The Demon in the Wood | Review

☾ about the book

Title: The Demon in the Wood
Author: Leigh Bardugo
Series: The Shadow and Bone Trilogy
Published: 2014
Format: ebook, novella
Pages: 30
Rating: ★★★★★
Trigger Warning: Death

☾ the plot

The novella is set prior to the events of Shadow and Bone, and follows the antagonist of the trilogy, the Darkling.
In this story, the Darkling and his mother are traveling from Ravka to Fjerda, hoping to hide out in a Fjerdan camp. The Darkling, or Eryk, as he is called in the story, is already aware of his powers.
He knows that being a Grisha with amplifying abilities, there’s a target on his back, and he needs to be careful.
However, he befriends a girl named Annika in the the camp, who is the daughter of the camp leader.
She figures out that Eryk is an amplifier and tries to trap him in a hot spring so she can kill him and wear his bones to strengthen her powers.
However, Eryk is quick to free himself and manages to use a form of shadow magic on Annika and another boy from the camp, effectively killing them.
He also uses this magic on himself to convince the camp leader that he survived an attack.
After the events of that night, Eryk makes a promise: He wants to create a safe space for all Grisha in which they are not hunted for their power.

☾ the characters

The Darkling is a very complex and often misunderstood character.
Leigh Bardugo has made very clear that he is a villain, and that he should be seen as such, and while this novella does not explain all of his motives, interests and the way he functions as a character, it gives a little bit of background to the mysterious character we meet in Shadow and Bone.
It definitely illustrates how much the Darkling changed with the years, and how his goals and ambitions shaped him.
Annika seems like the typical ruthless Fjerdan, who sees “Eryk” not as a person but as a thing – an amplifier.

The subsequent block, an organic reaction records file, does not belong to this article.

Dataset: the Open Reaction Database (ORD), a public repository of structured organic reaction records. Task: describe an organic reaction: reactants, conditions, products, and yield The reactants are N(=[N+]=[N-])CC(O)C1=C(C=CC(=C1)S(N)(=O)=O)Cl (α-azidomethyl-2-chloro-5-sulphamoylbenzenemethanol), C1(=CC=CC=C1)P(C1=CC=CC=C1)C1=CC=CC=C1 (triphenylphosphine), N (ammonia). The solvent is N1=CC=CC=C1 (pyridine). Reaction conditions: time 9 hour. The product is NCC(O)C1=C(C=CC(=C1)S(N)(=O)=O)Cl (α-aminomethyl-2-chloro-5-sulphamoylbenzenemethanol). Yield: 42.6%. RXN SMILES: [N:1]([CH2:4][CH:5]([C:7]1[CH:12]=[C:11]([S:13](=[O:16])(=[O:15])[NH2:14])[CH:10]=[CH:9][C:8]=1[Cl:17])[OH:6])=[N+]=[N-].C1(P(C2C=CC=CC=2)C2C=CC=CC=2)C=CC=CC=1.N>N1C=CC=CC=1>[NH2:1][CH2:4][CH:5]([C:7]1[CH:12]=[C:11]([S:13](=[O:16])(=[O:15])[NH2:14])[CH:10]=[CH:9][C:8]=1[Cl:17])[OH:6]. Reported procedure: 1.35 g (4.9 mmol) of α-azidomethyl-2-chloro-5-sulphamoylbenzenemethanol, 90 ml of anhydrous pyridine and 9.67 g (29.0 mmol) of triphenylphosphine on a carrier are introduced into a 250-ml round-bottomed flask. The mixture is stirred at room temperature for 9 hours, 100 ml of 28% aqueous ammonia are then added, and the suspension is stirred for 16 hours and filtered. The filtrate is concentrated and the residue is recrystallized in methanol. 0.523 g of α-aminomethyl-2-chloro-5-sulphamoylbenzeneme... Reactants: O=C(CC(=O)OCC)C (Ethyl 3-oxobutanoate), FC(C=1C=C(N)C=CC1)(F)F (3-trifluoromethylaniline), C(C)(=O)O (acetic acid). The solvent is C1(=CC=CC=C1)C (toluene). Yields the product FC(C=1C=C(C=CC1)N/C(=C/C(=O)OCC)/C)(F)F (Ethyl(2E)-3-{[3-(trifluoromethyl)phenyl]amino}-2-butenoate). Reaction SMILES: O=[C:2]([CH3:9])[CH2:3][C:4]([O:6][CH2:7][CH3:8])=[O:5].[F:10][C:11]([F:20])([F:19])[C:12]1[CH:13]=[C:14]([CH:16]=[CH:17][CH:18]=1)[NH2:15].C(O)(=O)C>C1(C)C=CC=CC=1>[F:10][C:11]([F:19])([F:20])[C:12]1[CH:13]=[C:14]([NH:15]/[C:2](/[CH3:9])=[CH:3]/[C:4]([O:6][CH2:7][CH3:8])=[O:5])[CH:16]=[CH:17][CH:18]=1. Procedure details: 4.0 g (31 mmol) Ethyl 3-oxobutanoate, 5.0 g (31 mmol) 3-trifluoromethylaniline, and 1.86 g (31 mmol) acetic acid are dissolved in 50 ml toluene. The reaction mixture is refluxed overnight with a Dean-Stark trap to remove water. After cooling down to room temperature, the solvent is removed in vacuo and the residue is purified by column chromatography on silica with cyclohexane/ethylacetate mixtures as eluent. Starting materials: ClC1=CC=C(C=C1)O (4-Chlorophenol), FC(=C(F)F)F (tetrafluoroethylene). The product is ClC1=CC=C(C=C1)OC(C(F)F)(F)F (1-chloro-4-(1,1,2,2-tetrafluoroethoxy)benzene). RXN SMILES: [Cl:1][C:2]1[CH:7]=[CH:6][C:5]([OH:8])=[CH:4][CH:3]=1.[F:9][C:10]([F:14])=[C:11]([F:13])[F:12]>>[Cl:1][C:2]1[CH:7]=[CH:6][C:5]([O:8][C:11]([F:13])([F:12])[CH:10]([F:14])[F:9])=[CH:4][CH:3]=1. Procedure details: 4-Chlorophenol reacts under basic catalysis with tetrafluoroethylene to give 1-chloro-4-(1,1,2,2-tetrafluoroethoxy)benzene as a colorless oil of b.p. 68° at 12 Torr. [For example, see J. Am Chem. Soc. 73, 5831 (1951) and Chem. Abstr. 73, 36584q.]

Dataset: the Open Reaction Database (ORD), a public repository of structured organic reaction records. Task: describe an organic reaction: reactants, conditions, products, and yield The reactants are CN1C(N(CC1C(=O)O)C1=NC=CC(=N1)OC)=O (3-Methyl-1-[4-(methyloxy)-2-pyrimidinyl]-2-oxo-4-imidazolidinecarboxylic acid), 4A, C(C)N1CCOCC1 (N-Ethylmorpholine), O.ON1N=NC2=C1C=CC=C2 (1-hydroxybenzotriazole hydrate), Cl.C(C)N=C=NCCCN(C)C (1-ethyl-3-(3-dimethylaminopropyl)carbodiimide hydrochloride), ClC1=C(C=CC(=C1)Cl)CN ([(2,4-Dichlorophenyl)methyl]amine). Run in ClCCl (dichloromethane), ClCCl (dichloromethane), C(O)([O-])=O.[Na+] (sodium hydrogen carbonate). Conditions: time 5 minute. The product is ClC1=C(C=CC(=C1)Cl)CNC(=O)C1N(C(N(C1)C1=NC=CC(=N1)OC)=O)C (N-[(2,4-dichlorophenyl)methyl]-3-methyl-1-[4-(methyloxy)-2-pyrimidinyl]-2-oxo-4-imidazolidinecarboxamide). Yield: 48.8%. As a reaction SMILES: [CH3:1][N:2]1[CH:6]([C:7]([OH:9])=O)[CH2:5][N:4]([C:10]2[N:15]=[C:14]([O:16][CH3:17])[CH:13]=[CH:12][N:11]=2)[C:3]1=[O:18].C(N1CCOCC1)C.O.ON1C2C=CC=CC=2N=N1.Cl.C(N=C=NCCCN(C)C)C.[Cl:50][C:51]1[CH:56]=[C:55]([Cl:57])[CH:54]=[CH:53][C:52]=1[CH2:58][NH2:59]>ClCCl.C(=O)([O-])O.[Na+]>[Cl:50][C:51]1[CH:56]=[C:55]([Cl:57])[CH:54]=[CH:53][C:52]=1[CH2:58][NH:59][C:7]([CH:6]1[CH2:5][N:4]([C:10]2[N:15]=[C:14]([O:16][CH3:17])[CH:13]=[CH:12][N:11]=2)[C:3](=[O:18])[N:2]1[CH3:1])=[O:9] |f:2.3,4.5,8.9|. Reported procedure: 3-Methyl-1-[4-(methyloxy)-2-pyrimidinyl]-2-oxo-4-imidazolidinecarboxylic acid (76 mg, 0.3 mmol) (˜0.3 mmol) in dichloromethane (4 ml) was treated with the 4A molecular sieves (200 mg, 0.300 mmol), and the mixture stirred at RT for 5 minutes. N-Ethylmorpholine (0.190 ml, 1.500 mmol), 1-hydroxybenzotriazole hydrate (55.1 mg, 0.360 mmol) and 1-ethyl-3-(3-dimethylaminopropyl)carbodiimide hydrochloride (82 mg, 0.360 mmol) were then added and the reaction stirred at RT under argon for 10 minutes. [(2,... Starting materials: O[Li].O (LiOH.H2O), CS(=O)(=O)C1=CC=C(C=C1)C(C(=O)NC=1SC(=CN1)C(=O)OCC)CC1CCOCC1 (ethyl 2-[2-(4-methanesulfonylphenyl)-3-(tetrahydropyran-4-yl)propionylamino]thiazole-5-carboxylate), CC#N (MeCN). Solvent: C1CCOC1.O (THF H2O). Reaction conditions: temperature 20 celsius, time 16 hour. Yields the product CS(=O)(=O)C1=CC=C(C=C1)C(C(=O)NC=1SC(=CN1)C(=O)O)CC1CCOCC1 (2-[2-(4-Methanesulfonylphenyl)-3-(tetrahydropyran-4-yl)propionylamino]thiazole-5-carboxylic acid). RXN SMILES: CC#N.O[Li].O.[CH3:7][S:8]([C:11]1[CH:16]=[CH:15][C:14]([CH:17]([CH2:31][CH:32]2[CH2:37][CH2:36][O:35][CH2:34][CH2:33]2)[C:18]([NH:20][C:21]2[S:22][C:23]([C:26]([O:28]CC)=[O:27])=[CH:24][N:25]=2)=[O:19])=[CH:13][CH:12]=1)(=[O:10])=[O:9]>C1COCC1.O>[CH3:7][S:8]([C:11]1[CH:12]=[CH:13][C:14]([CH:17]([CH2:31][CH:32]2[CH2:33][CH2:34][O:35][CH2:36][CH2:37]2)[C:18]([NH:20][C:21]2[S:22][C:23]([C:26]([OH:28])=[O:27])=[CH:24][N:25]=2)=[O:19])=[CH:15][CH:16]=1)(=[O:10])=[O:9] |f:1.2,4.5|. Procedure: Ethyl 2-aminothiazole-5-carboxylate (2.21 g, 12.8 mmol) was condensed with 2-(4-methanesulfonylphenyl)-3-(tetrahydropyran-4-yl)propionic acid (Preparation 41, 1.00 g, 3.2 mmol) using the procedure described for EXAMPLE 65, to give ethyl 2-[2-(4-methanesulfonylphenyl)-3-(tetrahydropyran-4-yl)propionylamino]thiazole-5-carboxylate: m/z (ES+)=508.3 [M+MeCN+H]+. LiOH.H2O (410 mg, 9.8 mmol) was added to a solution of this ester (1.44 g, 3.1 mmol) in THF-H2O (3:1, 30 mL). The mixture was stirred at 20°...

It is very clear that she also has a motive – to gain power.

☾ the magic system

The magic system in the GrishaVerse is definitely very complex, and the Darkling’s use of it only offers a look into two parts of it:
For one, what it means to have a special power, because human amplifiers aren’t a natural occurance in the small science, and on the other side the temptations of merzost, the dark magic branch of the small science.
The fact that the Darkling uses the cut as a means of defense further underlines his develpment from a “lonely boy of extraordinary power” into the Darkling the Grisha fear and admire at the same time.

☾ the world building

This novella offers only little insight into the worldbuilding of the GrishaVerse, but it introduces two main people:
The Ravkans and the Fjerdans.
It establishes these two people and sets ground rules, but none that would be very helpful in understanding the universe without reading the trilogy, as this book is meant to offer insight into one of the universe’s characters and not the universe itself.

☾ the things i liked about this book

I haven’t had the opportunity to go back to the GrishaVerse and read more about the Darkling after having finished the latest book in the GrishaVerse, King of Scars – and I missed it so much that by default I gave the book five stars.
The Darkling is one of my favorite characters from the GrishaVerse, so getting to read more about him was what made this book worthwhile.
I also enjoyed the lore about the Fjerdans, the setting and the writing style.

☾ the things i didn’t like about this book

Honestly, the novella wasn’t what I expected and it didn’t provide as much backstory to the Darkling as I had hoped.
I can see that with the fact that it is only 30 pages long, that would have been quite hard to do.
Also, the fact that the story started off with what was basically the actual ending confused me, because it interrupted the reading flow. I had to take a couple moments to understand that the actual storyline hadn’t started yet.
It could have been longer. While it told a complete story the way a novella tells a story, there were a lot of things that I would have liked to read more about.
lastly, I have always loved the way Bardugo provides passages in her books that are meaningful and quotable, but this novella unfortunately really lacked in that department.

☾ would i recommend this book

The short answer is yes.
The long answer is that the novella is only really a worthwhile read to fans of the GrishaVerse who, like me, just cannot get enough of it.
But, it also isn’t a necessity to read as it is quite short, and does not really provide a lot of information that can help understand the way the Darkling acts in the main trilogy.


Have you read this book?
Are you also a fan of the Darkling or villains in general?
Be sure to share your thoughts in the comments – please be sure to put a spoiler warning if necessary.

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